Those That


The Forgotten Benefit

Laura Martinez, USVCP Staff Writer

Original Publication Date: March 17, 2016

Republished:  March 14, 2018                    


It can be a major undertaking to sift through all the Department of Veterans Affairs (VA) benefits for the savviest of experts.  One seemingly forgotten benefit is the Survivors’ and Dependents’ Educational Assistance (DEA) Program under Chapter 35.


Under this seldom used education program, family members of troops killed in action or those with 100% service-connected disabilities are able to obtain up to 45 months of education benefits in the form of a monthly stipend. 


The DEA program provides education and training compensation to eligible dependents of veterans who are permanently and totally disabled due to a service-related condition or of veterans who died while on active duty or as a result of a service-related condition.

The amount allocated to a dependent can be up to a maximum of $1,021.00 a month for full-time students per rates as determined in October 2015.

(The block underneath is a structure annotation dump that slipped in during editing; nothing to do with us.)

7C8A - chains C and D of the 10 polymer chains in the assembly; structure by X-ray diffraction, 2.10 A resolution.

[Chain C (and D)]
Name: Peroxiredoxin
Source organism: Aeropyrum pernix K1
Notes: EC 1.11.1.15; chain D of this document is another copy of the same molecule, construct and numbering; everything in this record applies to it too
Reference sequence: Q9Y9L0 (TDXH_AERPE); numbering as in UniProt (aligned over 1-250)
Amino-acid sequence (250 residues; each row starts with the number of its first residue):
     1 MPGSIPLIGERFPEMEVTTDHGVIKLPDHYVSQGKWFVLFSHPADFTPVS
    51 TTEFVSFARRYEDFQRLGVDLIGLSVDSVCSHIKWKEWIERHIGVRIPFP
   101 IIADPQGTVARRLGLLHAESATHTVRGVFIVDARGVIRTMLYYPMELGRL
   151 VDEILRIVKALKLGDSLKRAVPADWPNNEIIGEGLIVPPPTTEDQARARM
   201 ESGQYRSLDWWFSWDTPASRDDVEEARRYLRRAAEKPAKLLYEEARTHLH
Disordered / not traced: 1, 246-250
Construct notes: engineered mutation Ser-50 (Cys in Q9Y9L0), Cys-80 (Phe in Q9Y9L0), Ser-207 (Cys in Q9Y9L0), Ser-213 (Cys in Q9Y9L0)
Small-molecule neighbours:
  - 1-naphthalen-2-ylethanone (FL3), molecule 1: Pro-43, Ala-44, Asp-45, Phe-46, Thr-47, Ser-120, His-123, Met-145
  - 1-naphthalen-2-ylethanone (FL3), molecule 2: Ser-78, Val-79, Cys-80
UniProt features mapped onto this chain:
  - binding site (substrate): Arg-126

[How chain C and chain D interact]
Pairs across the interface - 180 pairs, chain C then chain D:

The money from this program is intended to be used as supplemental income for dependents seeking degrees, certificate programs, apprenticeships, or on-the-job training.


The DEA program is separate from the Post-9/11 G.I. Bill. Dependents of service members who died in the line of duty or served adequate time to be able to transfer their G.I. Bill benefits can also be eligible for the DEA program, but only for up to 81 months of total full-time benefits. However, both programs may not be used concurrently. 


Dependent children planning to apply for this benefit must fall between the ages of 18 and 26. As a dependent child, he/she will have up to age 26 to use the benefits. Spouses must use it within 10 years from the date VA finds one eligible or from the date of death of the Veteran.


The bill appears to be flexible in that children of fallen or disabled service members can be married, the money can be used for colleges or job training programs, and there are rates that vary and can apply to part-time or full-time schooling — unlike with the Post-9/11 G.I. Bill.


In order to apply, dependents must complete VA Form 22-5490 and submit it to the VA for consideration. 

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